Poker player denied payment of $2.8-million debt
Rick Salomon can’t force a Saudi sheik to come clean on poker losses
A poker game resulting in winnings of approximately $2.8 million was played between the professional poker player Rick Salomon and Raad al-Khereiji, a Saudi sheik, and it did not end well. Salomon is now claiming that money that he won during that encounter hasn’t been paid and that al-Khereiji refuses to pay. Salomon decided to take things to court in France, since the game occurred in a casino in the country, using a French law stated back in 1804 that talks about paying gambling debts; however, the law didn’t turn in his favor either.
This debt is not new as it dates back to 2014 in the middle of a Texas Hold’em game at the Tiara Miramar Beach Hotel, near Cannes, France. Since then, Salomon has been trying to collect the winnings, according to his lawyer in the case, Ronald Sokol. When the trial came, Salomon presented witnesses who confirmed that, in fact, al-Khereiji promised to transfer the funds for the debt later through a lawyer in Las Vegas. The lawyer did contact Salomon, but only to tell him the debt won’t be paid as al-Khereiji believed he was in the middle of a friendly poker game with no stakes involved.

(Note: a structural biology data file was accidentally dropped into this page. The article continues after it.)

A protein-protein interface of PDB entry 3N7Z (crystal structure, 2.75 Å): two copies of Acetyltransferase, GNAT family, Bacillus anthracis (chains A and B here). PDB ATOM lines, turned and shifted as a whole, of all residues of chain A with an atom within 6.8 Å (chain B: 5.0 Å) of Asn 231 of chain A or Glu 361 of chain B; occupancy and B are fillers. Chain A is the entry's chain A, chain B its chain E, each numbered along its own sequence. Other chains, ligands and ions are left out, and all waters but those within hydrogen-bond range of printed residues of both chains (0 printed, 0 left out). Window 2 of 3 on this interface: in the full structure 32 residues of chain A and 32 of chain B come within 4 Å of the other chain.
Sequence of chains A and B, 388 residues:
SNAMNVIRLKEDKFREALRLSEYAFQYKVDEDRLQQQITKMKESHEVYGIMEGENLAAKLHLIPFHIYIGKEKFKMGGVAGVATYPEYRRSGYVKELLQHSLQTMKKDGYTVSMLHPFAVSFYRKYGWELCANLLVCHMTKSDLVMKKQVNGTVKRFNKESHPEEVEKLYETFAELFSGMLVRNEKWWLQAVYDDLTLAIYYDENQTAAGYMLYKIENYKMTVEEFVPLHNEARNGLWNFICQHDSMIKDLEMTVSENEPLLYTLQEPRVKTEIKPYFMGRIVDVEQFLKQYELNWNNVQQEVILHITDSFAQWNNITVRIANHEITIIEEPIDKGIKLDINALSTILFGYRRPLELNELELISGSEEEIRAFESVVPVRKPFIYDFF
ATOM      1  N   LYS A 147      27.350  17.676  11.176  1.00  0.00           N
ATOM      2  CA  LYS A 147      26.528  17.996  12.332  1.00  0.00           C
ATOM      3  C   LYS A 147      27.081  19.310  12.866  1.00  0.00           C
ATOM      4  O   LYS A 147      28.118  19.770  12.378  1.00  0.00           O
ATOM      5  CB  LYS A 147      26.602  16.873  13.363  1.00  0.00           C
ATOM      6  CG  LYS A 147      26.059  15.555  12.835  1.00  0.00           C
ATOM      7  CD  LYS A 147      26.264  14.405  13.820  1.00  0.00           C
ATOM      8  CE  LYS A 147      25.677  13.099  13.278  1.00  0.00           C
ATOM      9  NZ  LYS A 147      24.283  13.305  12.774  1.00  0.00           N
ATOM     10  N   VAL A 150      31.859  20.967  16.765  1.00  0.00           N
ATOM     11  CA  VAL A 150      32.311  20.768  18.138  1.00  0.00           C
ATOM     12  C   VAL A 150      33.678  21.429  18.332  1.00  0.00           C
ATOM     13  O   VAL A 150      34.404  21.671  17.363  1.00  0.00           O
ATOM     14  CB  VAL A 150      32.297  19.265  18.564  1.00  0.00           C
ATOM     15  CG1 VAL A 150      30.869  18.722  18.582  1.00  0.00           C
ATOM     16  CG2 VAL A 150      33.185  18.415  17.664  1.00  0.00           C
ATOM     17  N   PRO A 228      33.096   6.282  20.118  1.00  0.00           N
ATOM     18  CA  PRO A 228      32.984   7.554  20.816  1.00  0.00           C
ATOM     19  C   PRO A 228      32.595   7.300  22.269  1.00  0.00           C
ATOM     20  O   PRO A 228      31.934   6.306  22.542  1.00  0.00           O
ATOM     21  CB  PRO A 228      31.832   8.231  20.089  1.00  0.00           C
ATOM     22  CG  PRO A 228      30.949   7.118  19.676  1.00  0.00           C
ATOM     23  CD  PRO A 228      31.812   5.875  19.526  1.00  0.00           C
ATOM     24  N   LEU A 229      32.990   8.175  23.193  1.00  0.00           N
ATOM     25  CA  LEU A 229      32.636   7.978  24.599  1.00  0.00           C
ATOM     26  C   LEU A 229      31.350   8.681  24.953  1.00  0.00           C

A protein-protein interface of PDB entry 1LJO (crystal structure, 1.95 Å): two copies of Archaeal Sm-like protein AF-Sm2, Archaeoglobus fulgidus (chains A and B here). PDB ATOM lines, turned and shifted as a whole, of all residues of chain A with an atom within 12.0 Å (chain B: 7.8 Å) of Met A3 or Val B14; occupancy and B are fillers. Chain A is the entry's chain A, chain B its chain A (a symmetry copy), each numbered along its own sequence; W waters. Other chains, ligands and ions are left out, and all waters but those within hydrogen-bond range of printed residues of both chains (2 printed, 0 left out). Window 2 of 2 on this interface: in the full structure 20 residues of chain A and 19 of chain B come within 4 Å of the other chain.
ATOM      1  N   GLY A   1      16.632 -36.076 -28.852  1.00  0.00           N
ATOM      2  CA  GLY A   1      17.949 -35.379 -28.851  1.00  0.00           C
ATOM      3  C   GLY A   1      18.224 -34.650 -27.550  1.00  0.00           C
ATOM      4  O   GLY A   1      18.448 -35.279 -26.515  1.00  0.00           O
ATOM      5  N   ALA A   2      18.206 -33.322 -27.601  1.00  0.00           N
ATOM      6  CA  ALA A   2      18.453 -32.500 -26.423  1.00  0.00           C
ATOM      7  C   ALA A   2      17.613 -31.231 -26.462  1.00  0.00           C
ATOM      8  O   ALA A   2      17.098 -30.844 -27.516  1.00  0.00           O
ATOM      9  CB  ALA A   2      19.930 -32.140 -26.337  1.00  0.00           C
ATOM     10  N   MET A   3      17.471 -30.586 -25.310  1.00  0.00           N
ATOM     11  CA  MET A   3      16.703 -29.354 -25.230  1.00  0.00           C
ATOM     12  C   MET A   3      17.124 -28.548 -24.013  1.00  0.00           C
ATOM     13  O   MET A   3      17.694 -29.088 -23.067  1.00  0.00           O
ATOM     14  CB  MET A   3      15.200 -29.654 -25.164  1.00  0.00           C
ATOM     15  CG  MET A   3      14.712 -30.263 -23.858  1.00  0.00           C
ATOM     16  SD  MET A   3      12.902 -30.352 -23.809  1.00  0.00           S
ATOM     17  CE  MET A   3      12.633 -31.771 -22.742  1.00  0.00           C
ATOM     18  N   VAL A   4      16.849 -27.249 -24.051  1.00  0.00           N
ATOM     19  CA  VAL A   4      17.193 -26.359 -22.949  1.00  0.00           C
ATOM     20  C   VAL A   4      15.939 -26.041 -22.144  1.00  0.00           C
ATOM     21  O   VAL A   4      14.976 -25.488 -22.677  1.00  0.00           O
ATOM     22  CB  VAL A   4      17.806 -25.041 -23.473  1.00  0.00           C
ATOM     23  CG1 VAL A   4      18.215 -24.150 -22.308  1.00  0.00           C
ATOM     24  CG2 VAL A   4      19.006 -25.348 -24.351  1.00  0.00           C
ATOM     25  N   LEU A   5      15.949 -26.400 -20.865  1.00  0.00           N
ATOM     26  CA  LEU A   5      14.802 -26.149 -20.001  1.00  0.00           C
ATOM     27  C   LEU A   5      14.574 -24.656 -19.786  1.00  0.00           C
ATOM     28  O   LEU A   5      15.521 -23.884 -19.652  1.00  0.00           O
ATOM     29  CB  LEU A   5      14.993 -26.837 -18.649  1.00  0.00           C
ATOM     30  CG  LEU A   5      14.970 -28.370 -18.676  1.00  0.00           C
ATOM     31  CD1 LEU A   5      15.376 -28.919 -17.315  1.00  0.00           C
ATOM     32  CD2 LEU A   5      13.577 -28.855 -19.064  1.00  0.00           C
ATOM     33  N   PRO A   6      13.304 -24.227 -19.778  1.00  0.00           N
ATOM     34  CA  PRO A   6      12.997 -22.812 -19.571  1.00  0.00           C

This sounds like a lame excuse for anyone that plays poker, but actually this situation was presented as a legal issue based on the 1804 law in France. This legislation says, “Debts involving weapons, foot or horse racing, chariot races, tennis and other games of the sort which involves physical skill and exercise.” al-Khereiji’s lawyer used this law in his favor with a straightforward defense stating poker does not fall into that definition since it doesn’t involve a physical contest. Sokol tried to fight back saying the game lasted 48 hours and it did require some endurance, but the judge didn’t buy the argument and dismissed the case.